What if the story doesn’t mean that God created man of mist and dust and breath, after the seventh day – He had already created them, male and female, in his image, on the sixth day. What if a man and a woman were charged to be of the water (mist) and of the earth (dust) and of the air (breath)? What if they were sent into the Garden to learn HOW to fulfill the divine purpose of man?

The world feels a little different when I think of it this way. Vibrant and loving and full of purpose. As it should be.

Broken Mugs

About six years ago, my husband and I moved halfway across the country, from New England to Bozeman, Montana. We had no connections there. We weren’t moving because work required it. We moved there because we visited and we fell in love with the place.

We got rid of a lot of stuff and put the rest in boxes, as you do. When we first arrived in our new apartment, we bought a couple of things so that we could perform Basic Life Functions while working to unpack. These things included a pair of mugs.

I loved those mugs. They were black, with a pretty gold-brown vine and leaf design on one side. Honestly, they were nothing particularly special in the grand scheme of things, but I loved them because the were big, so I could go a good while before refilling, and the bottoms were stable, so they never tipped over. They were my favorite mugs, and I always smiled at the recollection that they helped welcome us to Bozeman.

Fast forward six years. We got married in Bozeman. We found incredible health care support and did a lot of healing in Bozeman. We had our daughter in Bozeman. We, against all odds, shut-ins that we are, made some wonderful friends in Bozeman. We even had found a restaurant that serves the best sushi we’ve had everywhere, in freaking landlocked Bozeman. But it was time to pack it up and be close to family. We agonized. We cried. It was a hard decision, because it was a decision between two amazing things. I feel blessed and grateful to have been burdened with such a choice.

In the last two weeks before the move, I broke one of the mugs. In some impossible twist of how-on-earth-did-the-physics-work-there, it practically leaped out of my hand while I was washing it and hit the bottom of the sink just so. I decided it was a sign. I put the pieces of the handle inside the cup, stuck it on a windowsill, and asked my husband to make sure that it was the last thing we threw away, because I am a weirdo.

Fast forward again. We’ve been dealing with all the monumental emotional strain of uprooting life, finding new vendors and health care and restaurants and trying to remember where the hell we packed our socks. (Answer: with the toolbox and last remaining holdout VHS tapes, obviously.) And the adjustment of our baby girl going to daycare. Insanity. Stress like I don’t remember ever having dealt with before.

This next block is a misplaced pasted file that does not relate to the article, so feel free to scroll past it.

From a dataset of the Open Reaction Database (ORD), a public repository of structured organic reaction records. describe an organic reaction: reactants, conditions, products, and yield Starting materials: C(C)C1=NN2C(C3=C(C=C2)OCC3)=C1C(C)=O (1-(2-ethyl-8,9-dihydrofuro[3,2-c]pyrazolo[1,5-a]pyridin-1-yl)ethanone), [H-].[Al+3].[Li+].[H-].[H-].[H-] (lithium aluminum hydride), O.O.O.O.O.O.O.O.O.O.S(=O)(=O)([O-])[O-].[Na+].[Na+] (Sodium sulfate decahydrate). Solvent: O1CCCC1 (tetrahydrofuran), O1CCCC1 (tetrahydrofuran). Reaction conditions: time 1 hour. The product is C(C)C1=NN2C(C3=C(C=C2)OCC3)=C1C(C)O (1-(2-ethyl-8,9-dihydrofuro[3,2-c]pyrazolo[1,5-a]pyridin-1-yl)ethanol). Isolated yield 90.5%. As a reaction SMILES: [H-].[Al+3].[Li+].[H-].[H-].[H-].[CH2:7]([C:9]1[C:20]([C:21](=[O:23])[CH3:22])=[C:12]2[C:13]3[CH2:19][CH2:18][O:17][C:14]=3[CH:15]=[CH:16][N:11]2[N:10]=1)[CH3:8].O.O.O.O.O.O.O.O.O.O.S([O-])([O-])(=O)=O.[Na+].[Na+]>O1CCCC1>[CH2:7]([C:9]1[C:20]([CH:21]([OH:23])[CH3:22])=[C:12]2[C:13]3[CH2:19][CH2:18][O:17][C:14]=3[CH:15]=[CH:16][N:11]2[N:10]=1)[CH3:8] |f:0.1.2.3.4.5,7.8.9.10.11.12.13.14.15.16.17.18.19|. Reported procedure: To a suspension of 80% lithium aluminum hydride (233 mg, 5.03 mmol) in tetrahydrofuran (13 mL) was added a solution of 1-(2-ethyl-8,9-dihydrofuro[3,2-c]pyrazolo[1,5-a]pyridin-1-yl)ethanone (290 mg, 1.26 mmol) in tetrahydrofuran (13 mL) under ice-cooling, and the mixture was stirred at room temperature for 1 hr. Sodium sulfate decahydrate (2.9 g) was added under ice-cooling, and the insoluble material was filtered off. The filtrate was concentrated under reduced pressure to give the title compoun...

Yesterday, I heard a crash from the kitchen. “You okay?” I asked, as I do.

“Yeah… I broke a mug,” said husband.

“Oh,” I said. “That’s okay.”

He poked his head around the corner and held up the surviving black and gold-vine mug. “This one,” he said.

I blinked at it and decided I couldn’t possibly have an opinion about it right then. “Okay,” I said, and went back to surreptitiously feeding our child dinner while she was too distracted by More Important Things (read: Muppets) to object.

This morning I woke up and thought about it again. I realized that I had been treating those mugs as symbolic of a beautiful chapter of our lives, and wondered if I was about to start bawling because it was such a clear, stark reminder that it was over. But then it hit me that I wasn’t upset about it at all. I felt relieved, and free.

These physical tokens, these material reminders, are never up to the task of containing our experiences long term. The treasures of our lives are far too big and important for that. The experiences we had while living in Bozeman are a part of my heart and soul forever, and in that, I will never truly leave.

Imaginary Argument #1, AKA I Love Dory

“Everything is going to be okay.”

“What a ridiculous thing to say. You can’t prove that. And obviously everything isn’t okay, nor is it going to suddenly become okay. Just look at <insert favorite gripe topic here – war, famine, global warming, politics, disease, etc. etc.>”

“That’s true, I can’t prove everything’s going to be okay. But you can’t prove it won’t. ‘Everything is going to be okay,’ like any statement about ‘everything’, is a statement of belief, not of provable fact. We live in the present, and the present is the only moment to which we have direct access. Statements about the sum total of the future are pure speculation and fabrication.”

“So you admit it.”

“Of course – do you? Think of it this way – if ‘everything is going to be okay’ and ‘everything is terrible’ are both statements of belief, I’ll take the positive one, because it has a direct impact on the quality of my present moment. Why on earth should negative belief be assumed to have more dignity and realistic weight than positive belief?”

This is what happens to my internal arguments when I start reading about Zen. I could probably sum up the whole darn thing with a quote from Finding Nemo:

Marlin: How do you know something bad won’t happen?

Dory: I don’t!